Outdoor fun

The Benefits Of Outdoor Play

by Jenni Evans

When your child’s attitude is headed south, what is something that almost always ‘works’ as a distraction, mood-booster or solution?

Some parents may think first of a favorite toy, food (fish crackers!) or screen-time to help curb the whining. But upon further consideration, most realize that those are temporary fixes and they certainly don’t do anything to benefit the child or the parent-child relationship.

One of the most popular go-to activities, whether bored or excited or out-of-sorts, is to go outside—because outside works, and with good reason.

Think about your childhood, sometime before you were eight years old. Remember a favorite place to play. Think about it in as much detail as possible. Chances are you remember the way it looked, the way it felt, and maybe even some of the people you played with there; it was probably outside.

Outdoor play and experiences are often remembered as multi-sensory, group-oriented, and freeing. But don’t just do it because it feels good; It also enhances development and learning.

Nature boosts development for young children in several ways:

– so much to talk about and explore;

– surprise, excitement, wonder, curiosity and fewer limits on expression (read: no need for “inside voices”);

Motor skills
– the open, changing, and “imperfect” outside environment encourages balance, crawling/cruising/walking, even perception and focus as children examine and discover the sights and sounds. For older children, learning to ride a bike and playing running games increases coordination and strength;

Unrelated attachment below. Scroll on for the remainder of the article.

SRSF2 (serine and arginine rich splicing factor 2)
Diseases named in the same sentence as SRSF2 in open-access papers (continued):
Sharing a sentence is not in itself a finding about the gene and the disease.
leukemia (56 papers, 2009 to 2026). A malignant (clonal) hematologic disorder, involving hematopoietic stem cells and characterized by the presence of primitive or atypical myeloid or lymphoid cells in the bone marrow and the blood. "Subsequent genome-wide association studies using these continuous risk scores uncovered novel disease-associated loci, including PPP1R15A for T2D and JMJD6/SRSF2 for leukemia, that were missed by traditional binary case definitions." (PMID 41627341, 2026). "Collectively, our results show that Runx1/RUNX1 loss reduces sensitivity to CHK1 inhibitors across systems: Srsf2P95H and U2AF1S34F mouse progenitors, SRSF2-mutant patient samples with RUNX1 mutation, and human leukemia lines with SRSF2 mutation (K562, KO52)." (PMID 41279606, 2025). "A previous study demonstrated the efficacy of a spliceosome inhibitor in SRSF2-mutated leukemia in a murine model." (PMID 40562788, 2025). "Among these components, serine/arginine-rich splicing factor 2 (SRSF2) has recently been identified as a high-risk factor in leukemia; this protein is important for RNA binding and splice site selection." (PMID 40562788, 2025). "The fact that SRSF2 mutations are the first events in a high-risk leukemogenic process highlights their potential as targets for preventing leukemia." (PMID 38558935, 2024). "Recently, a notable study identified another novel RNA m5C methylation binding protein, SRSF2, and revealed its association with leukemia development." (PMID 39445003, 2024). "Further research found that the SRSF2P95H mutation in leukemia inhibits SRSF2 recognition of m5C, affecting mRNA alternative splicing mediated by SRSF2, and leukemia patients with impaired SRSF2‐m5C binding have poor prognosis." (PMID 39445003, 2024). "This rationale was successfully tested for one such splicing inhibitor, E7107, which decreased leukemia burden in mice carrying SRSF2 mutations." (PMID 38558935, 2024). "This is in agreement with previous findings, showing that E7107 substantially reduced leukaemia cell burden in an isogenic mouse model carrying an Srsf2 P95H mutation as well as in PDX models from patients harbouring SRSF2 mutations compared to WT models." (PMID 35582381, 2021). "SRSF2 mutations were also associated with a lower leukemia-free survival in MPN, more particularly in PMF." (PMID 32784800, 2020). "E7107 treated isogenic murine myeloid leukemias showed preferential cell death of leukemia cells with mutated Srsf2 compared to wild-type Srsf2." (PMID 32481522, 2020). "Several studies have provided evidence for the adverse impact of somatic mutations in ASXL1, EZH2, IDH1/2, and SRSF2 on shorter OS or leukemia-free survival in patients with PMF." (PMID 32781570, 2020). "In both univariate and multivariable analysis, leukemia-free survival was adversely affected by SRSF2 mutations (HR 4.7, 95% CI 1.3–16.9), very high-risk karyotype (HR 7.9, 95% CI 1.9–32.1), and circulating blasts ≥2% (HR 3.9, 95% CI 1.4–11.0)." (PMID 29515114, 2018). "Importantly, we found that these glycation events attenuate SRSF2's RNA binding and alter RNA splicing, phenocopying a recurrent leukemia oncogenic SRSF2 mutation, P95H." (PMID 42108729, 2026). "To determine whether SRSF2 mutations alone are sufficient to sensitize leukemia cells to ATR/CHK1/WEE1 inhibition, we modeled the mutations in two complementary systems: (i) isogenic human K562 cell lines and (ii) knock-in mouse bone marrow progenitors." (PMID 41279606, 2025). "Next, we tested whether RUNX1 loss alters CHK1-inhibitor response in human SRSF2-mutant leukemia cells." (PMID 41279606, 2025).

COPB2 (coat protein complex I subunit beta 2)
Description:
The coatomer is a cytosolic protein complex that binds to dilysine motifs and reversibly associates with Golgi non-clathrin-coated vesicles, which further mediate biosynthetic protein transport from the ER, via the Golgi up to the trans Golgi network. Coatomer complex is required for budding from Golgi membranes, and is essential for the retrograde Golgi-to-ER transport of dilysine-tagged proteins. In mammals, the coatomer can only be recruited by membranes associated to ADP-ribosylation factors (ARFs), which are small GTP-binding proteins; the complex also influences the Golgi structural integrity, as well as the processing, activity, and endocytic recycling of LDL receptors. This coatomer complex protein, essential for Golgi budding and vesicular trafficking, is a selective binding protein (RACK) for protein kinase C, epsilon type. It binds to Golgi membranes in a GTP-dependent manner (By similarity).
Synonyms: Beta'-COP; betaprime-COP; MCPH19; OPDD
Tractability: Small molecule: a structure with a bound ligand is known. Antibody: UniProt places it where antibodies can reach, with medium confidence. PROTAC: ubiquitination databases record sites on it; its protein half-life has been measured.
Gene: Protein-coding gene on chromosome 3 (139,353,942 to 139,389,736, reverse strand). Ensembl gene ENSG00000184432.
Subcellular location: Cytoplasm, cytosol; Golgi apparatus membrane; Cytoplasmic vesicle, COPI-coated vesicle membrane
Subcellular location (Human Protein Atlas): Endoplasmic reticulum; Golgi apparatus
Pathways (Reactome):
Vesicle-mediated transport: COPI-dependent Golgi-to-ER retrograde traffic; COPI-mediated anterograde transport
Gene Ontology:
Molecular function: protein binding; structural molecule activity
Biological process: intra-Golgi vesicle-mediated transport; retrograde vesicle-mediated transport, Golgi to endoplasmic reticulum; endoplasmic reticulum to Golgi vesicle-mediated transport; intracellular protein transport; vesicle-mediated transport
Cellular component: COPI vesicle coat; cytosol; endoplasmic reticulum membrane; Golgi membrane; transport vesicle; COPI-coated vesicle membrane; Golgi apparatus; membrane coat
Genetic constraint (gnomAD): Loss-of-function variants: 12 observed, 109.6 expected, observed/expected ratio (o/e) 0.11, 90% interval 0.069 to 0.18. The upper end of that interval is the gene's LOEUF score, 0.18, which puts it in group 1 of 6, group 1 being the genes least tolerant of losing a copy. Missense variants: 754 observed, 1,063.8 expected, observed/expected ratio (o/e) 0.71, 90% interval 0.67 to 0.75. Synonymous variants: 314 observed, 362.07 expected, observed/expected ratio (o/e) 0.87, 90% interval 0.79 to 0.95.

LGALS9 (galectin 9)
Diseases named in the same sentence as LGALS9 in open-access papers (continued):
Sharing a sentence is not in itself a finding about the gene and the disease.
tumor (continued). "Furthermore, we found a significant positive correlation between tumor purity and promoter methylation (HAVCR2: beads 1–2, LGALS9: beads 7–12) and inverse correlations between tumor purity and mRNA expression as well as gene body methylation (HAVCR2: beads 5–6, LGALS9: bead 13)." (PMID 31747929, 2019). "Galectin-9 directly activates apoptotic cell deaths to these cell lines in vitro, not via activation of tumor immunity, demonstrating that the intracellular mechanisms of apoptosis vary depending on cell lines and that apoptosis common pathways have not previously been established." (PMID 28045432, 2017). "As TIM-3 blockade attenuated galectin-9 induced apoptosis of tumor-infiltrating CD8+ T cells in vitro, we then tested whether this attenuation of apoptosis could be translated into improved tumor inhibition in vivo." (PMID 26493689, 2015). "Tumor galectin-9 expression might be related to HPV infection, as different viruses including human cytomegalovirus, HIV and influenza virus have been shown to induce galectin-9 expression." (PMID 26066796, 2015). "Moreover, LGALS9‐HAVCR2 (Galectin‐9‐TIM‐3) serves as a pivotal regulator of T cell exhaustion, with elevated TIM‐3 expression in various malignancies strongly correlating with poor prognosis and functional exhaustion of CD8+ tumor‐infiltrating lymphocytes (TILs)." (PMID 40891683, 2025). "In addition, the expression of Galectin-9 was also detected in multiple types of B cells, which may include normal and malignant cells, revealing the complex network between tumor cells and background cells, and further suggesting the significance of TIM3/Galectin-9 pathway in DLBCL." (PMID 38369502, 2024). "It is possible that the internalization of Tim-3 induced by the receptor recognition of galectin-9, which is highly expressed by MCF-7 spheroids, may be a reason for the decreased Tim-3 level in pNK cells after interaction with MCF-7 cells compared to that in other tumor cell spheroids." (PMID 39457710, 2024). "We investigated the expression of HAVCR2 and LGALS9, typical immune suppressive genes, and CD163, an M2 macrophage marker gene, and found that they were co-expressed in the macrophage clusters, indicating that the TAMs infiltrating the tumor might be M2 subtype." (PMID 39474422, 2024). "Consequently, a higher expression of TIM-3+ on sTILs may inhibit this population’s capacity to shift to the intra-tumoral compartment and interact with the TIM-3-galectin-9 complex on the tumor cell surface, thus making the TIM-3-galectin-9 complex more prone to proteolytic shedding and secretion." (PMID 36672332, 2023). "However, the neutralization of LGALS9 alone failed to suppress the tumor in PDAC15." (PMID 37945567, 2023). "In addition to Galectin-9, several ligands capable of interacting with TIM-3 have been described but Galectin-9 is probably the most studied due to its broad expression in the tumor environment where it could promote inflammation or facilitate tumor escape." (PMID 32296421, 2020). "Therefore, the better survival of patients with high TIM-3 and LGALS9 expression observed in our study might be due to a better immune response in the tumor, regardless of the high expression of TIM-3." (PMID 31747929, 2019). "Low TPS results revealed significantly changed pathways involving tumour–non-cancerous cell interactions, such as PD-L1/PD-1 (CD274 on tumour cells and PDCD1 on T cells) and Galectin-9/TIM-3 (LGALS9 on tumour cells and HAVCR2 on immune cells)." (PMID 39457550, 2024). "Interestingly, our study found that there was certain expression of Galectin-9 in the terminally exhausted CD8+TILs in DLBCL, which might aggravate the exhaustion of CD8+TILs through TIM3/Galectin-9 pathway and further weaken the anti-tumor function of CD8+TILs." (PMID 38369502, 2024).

Brain development and learning
– sensory experiences are the primary process of learning in the early years. As children grow, nature continues to boost curiosity, relevance, and memory – essential to healthy cognitive development and learning;

– outdoor play can be a great “equalizer” for children whose high energy and “big personalities” make more controlled play a challenge;

– interaction with nature provides a better understanding of the importance of a healthy environment. Opportunities to help and care for the environment support the development of caring, pro-social behavior;

– outside play fosters healthy physical development by promoting whole-body play: exercise!

So whether it’s an evening walk around the block, a game of hide-n-seek in the yard, or a bike ride in the park, get out. Remember not to over-plan. Invite a few friends. And don’t wait for perfect weather—just be prepared for what you’ve got. If parents are their children’s first teachers, nature is the second.

Outside environments and experiences boost learning, support healthy development, and create lifelong memories.

 Want more summer fun ideas? Check out our article, “Summer in the City.”

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